Notes

[1] Travail&Cancer (travailetcancer.org)

Ten Things You Should Never Say To A Person With Cancer…And One Thing You Should

I get it. People so often just don’t know what to say to someone with cancer.

It’s a shock when someone you care about has received a life-changing diagnosis. Our natural instinct at times of trouble is to rush in with well-meaning phrases and encouraging thoughts.

It may feel to the person saying these things that they are being supportive, but it’s all too easy to say the wrong thing.

So what should you avoid saying to a cancer patient? The following list includes some of the most common things that we in the cancer community have heard from well-wishers. At the end of the list I share the one thing I would have most liked to have heard instead.

1. You’ll beat this

Probably the top-most thing that people say when they want to be supportive is that you’re strong and will beat cancer. While we all hope for the best outcome, we cannot actually be sure of the outcome of the disease for anyone. As breast cancer blogger Nancy Stordahl writes in What Does Beating Cancer Mean Anyway? [1] ”Struggling to live up to some gold standard of what beating cancer means, adds to the already exhausting burden. We need to stop patronizing and judging cancer patients based on misguided battle talk analogies. Cancer isn’t an opponent in some war game you can stomp out by mindset or determination.”

2. You’re so brave

An extension of “you’ll beat this.” This can come across as quite patronizing – especially when it’s followed by a statement like “I couldn’t do it.” The truth is we don’t feel particularly brave, we just don’t have a choice. We do what we have to do to get through treatment the best we can. By promoting belief in bravery and stoicism in the face of cancer, society creates unfair expectations of cancer patients and deprives us of an outlet for our darker fears.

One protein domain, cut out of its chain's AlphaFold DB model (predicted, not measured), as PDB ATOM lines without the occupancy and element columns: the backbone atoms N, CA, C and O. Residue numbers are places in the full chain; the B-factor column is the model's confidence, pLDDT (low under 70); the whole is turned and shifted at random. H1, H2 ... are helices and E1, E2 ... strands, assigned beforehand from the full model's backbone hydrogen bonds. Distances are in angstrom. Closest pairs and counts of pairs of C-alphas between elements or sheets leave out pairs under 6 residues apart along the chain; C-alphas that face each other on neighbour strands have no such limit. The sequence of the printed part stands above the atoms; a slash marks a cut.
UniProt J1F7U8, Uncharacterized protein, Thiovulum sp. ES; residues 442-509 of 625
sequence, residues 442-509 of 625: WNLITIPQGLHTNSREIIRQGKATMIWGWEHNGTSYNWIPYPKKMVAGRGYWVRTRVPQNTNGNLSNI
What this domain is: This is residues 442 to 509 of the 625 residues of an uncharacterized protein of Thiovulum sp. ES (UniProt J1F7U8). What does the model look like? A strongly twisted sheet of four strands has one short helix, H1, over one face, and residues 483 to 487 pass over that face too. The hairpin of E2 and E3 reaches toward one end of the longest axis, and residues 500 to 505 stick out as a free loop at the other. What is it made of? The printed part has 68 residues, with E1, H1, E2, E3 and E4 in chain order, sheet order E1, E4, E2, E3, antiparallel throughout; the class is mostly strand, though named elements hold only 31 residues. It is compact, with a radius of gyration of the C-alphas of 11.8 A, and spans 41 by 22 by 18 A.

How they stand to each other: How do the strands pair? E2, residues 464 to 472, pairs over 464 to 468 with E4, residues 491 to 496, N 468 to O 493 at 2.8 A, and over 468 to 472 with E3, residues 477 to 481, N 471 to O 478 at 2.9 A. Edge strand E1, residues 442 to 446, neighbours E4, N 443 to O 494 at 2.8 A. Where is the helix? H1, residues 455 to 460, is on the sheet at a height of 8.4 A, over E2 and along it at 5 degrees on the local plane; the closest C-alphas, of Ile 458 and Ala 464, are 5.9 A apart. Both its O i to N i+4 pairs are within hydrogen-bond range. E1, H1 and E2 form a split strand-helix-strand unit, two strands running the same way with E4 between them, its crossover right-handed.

3. My aunt had the same cancer and she was cured

While I’m happy your aunt recovered from cancer, no two cancers are alike. Cancer is a complicated disease and chances are her cancer is not the same as mine. An alternative version of this statement concerns an aunt who died from the “same cancer”. Please don’t go there with us.

4. What’s your prognosis? What are your odds of surviving?

Never, ever ask anyone this question. It is highly personal, intrusive, and insensitive. Enough said.

5. Have you tried [insert latest miracle supplement or diet]. I hear it can cure cancer.

There’s no shortage of advice urging cancer patients to eat a particular food, juice religiously, or try a miracle supplement, however, there’s no scientific evidence that these work and many are downright harmful.

6. The stress of [your divorce, bereavement, job loss] probably caused your cancer.

This is a variation of the “you’re to blame” for getting cancer brigade. “Did you smoke?” asked of lung cancer patients. “Did you breastfeed?” directed at breast cancer patients. All said with the implication that you should/shouldn’t have done a certain thing and really it’s your own fault for getting cancer. In fact, using a statistical model that measures the proportion of cancer risk, across many tissue types, scientists from the Johns Hopkins Kimmel Cancer Center published a study in 2015 which concluded that two-thirds of the variation in adult cancer risk across tissues can be explained primarily by “bad luck.” In other words, a major contributing factor to cancer is in fact beyond anyone’s control.

7. But you don’t look sick

This sounds almost accusatory. As if to be a card-carrying cancer patient you must look the part of a cancer “sufferer”. As cancer patients, we have good days and bad days. On the good days, we look just fine. Other days not so much. How we look is not a reflection of what we are going through.

8. It’s only hair, it will grow back

On the flip side of #7, there are those comments you receive when you do show signs of being a cancer patient. When you lose your hair after starting chemotherapy, you may find your distress dismissed with “it’s only hair, it will grow back” or “lucky you have a nice shaped-head – you can carry off the bald look”.

9. Look on the bright side, at least you will lose weight without having to diet

The crassness of this statement seems hard to believe – but yes, it has been said to cancer patients. Another variation on the looking on the bright side theme – breast cancer patients quite often have to deal with people saying to them “at least you’ll get a free boob job.”

10. You must stay positive